Blechschmidt (F.W.), compiler - Friedrich, Grossherzog von Baden, Herzog von Zahringen.

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Friedrich, Grossherzog von Baden, Herzog von Zahringen. Biographische Skizze. 8vo, 20.5cm, Title,22p, Druck von Otto Conrad in Erfurt, n.d. (1907)
Printed upon good quality paper with the pages individually ruled in gilt; gilt armorial device to title-page. Blue cloth, upper panel titled in gilt, art nouveau patterned endpapers (predominantly light green and light blue). Ownership stamp of King Karol I, King of Romania. A very good to fine copy of a rare book.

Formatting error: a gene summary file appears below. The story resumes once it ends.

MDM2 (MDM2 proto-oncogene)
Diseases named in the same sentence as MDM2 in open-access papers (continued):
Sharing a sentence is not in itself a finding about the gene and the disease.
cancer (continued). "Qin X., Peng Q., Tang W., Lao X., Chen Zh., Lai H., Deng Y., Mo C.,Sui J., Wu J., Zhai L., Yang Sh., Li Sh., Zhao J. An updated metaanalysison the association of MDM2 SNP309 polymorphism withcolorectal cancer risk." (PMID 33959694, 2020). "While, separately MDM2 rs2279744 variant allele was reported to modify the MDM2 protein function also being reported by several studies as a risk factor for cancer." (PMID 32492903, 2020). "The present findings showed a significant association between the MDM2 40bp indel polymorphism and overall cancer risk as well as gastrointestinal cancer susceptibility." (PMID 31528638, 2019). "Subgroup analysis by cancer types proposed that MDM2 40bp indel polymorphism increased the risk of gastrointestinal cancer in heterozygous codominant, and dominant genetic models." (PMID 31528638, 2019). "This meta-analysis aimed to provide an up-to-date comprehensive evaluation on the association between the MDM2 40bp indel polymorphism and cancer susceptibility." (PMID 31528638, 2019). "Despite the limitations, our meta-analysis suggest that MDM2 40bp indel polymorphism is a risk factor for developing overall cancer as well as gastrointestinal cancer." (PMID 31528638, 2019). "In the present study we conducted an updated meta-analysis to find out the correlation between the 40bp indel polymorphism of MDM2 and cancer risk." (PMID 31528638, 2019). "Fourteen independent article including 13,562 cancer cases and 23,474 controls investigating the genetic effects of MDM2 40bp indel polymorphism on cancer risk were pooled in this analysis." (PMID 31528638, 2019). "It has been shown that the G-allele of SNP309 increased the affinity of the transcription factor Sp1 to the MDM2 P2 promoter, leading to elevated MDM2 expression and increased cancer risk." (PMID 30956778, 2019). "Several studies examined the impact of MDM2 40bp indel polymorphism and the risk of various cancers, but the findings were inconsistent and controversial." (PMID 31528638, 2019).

Frederick I, Grand Duke of Baden, was born in Karlsruhe, on 9 September 1826. He was the third son of Grand Duke Leopold (1790-1852) and of his wife, Grand Duchess Sophie (1801-1865), who was born Princess of Sweden, daughter of King Gustav IV Adolf of Sweden. He became the heir presumptive to the Grand Duchy upon the death of his father in 1852[1] and the accession of his brother as Grand Duke Louis II. Due to his brother's mental ill-health, he was Regent ad interim of Baden in 1852-1855, and took the title of Grand Duke in 1856. His brother, Louis II, died in 1858. He was considered a relatively liberal supporter of a constitutional monarchy. During his reign the option of civil marriages was introduced in Baden as well as direct elections to the Lower House of the Parliament of Baden in 1904. In 1856, he married Princess Louise of Prussia, daughter of  Wilhelm I and his wife, Augusta of Saxe-Weimar. The couple had three children.The Grand Duke had a pivotal role in the history of the Zionist Movement. In 1896 the Grand Duke met Theodor Herzl (the founder of political Zionism) via the their mutual acquaintance the reverend William Hechler, and helped Herzl in obtaining an audience with his nephew, the German Emperor. After some persuasion on the part of the Grand Duke, the Emperor had finally accepted the appeal for an audience and it took place in Palestine in the 28 October 1898, while the Kaiser was in his pilgrimage trip to Palestine. Frederick I was present at the proclamation of the German Empire at Versailles in 1871, as he was the only son-in-law of the Emperor and one of the reigning sovereigns of Germany. He died at his summer residence at the island of Mainau in southern Germany on 28 September 1907.

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